Innovation, moving forward – these have always been the central tenets in the career of DJ Deep. Indeed, they were once the central tenets of electronic music. From the robotics of Kraftwerk’s man-machines through The Electrifying Mojo’s calls to the mothership, and culminating in those personality and tradition-free boxes of bleeps muscled into shape by the Belleville Three, electronic music is a culture that is historically forward-leaning. But as house and techno reach their third decade, this music that’s been young since it was born suddenly has a history, an archive, a weight of format and template and tradition that peers over the shoulder of producers young and old. Are we spending too much time now re-examining the past, gazing too eagerly over our shoulders at the expense of moving forward?

“Today, kids want to be more like Kerri Chandler than Kerri Chandler”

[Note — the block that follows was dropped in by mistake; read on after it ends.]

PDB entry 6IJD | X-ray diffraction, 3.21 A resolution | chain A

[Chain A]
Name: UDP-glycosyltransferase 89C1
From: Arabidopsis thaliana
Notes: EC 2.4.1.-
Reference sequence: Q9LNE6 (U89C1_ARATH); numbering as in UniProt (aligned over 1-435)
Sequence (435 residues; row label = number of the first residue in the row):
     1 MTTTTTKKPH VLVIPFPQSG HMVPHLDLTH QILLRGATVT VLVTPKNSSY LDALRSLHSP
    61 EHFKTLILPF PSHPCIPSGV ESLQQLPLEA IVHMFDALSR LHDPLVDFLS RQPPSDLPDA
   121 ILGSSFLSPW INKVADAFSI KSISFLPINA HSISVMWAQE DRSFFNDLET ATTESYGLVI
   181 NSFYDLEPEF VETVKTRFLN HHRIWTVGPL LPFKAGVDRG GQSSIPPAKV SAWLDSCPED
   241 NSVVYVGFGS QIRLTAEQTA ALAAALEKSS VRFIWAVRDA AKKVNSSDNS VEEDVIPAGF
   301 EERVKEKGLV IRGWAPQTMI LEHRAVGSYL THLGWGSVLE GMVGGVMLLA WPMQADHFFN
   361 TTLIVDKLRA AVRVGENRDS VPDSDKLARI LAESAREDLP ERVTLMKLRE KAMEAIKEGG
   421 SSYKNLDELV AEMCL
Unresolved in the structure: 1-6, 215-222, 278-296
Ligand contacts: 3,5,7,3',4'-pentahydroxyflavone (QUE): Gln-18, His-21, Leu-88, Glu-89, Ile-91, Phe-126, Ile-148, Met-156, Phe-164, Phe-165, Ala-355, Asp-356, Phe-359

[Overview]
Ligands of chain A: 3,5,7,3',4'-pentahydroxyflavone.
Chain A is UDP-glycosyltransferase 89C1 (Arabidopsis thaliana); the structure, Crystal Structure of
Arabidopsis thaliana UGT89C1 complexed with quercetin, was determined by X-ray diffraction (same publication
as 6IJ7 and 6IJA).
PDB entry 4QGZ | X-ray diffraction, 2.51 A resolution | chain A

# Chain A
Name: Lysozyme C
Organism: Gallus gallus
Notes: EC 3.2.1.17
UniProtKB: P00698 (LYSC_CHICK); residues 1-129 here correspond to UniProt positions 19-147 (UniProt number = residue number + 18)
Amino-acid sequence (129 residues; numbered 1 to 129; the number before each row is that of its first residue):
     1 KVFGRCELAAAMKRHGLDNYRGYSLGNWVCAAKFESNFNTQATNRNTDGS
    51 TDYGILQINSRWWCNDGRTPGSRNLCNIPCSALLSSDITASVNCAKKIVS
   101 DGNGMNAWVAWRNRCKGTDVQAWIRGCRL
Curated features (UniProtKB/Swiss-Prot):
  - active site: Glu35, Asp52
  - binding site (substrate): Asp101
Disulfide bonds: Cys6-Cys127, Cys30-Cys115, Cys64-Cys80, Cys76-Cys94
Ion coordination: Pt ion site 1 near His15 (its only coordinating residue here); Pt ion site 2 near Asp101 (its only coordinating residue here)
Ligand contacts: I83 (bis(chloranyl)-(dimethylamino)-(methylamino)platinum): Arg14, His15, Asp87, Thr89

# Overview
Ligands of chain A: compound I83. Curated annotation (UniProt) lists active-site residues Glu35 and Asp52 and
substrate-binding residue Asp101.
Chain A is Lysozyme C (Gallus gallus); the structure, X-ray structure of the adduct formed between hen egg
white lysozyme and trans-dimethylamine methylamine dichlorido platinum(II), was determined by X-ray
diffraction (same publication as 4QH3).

“Our music is based on everyone copying each other,” says Étienne. “Sampling is about copying the other, and adding your own talent and identity. It’s what Todd Terry and Kenny Dope have been doing all their careers.” But for Étienne, there’s a stark and important difference between the appropriation of a sample, twisted into new shapes, and the slavish recreation of an old sound. “There is a trend today to make exact copies of early Chicago tracks, using the same machines, mixing them the same way, so you can’t tell if it was produced today or 20 years ago. Which is cool, actually, and I kind of like it,” he says with a laugh, “but I think it would be nice if we did not sleep for too long on that.”